The Open Source Innovation and Commoditization Frontier

Fol­low­ing up on Matt Aslett’s excel­lent post about the growth of per­mis­sive licenses and a short dis­cus­sion about it on my research group’s blog, I wanted to sug­gest here a thought about the ratio of new ven­dor-owned vs. com­mu­nity-owned open source projects. I’m ignor­ing exist­ing projects because of their path depen­dence (read: only today do we know what we are doing). My point is being illus­trated by the fol­low­ing fig­ure that I occa­sion­ally use:

This fig­ure shows my spec­u­la­tion that soft­ware inno­va­tion is being dri­ven for­ward by both sin­gle-ven­dor and com­mu­nity-owned open source projects, but that soft­ware com­modi­ti­za­tion is solely dri­ven for­ward by com­mu­nity-owned projects. Sin­gle-ven­dor inno­va­tion takes place because there is money to be made, and com­mu­nity-owned inno­va­tion takes place where ini­tial fun meets even­tual busi­ness (or other) needs. Ulti­mately, all sin­gle-ven­dor inno­va­tion will be com­modi­tized through a com­mu­nity-owned project. Today’s sin­gle-ven­dor Sug­ar­CRM is tomorrow’s com­mu­nity-owned Civi­CRM.

Thus, for every once-new sin­gle-ven­dor open source project there will be an even­tu­ally-new com­mu­nity project, in addi­tion to the orig­i­nally-new com­mu­nity projects. The ratio may play out to be some­thing like one sin­gle-ven­dor for two com­mu­nity-owned projects, though I think the total num­ber of new com­mu­nity-owned projects is likely to be much higher. So the ratio of suc­cess­ful sin­gle-ven­dor / com­mu­nity-owned projects may well be sta­bi­liz­ing in the 1–10% range. (Please note that I’m just guess­ing; also, I’m exclud­ing small ran­dom ulti­mately not suc­cess­ful hobby projects here.)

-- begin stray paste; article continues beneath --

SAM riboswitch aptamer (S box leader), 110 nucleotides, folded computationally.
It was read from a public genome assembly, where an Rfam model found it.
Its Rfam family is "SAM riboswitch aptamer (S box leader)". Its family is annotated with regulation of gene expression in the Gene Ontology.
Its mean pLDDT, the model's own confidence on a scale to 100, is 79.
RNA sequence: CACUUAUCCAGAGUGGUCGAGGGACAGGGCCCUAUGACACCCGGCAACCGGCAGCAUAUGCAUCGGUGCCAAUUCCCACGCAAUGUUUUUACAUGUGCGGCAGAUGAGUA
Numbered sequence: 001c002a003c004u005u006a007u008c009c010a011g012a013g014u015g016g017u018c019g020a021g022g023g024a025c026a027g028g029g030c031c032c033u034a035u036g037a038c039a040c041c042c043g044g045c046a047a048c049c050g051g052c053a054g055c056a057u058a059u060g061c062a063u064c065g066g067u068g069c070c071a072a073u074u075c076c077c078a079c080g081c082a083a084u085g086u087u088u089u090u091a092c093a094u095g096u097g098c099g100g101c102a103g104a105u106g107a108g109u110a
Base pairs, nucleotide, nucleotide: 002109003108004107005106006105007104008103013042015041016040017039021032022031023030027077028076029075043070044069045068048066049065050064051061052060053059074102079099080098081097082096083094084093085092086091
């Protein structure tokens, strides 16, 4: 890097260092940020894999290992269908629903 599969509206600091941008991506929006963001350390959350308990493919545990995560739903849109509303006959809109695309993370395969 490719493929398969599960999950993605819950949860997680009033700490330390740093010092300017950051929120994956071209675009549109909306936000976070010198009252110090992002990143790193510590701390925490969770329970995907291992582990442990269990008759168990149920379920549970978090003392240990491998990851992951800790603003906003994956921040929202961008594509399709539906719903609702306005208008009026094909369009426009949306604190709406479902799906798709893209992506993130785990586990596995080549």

Going back to the orig­i­nal dis­cus­sion about licenses, I’m assum­ing that new projects will chose a strongly rec­i­p­ro­cal license if they are ven­dor-owned and a per­mis­sive license if they are com­mu­nity-owned. Com­mu­nity projects that don’t choose a per­mis­sive license are at a Dar­win­ian dis­ad­van­tage over those that do because the later can receive con­tri­bu­tions from a broader set of enter­prises than the for­mer. This will trans­late into the rec­i­p­ro­cal / per­mis­sive license ratio of about the same 1–10% range I just sug­gested above.

5 thoughts on “The Open Source Innovation and Commoditization Frontier

  1. Thomas Mäder

    Hi Dirk,

    it seems to me you’re ignor­ing one of the run­away open source suc­cess sto­ries: Eclipse. Between the sin­gle ven­dor project & the com­mu­nity project, there’s the con­sor­tium: a com­mu­nity of ven­dors.

  2. Dirk Riehle Post author

    Hey Thomas, long time no see! And good to hear from you. The Eclipse Foun­da­tion is one of sev­eral forms for orga­niz­ing com­mu­nity open source. So where you see “com­mu­nity open source” in my blog post, think Eclipse, Apache, etc.

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  5. Dr.V.B.Singh

    Through com­mu­nity based open source projects , we can also address the com­mu­nity prob­lems.


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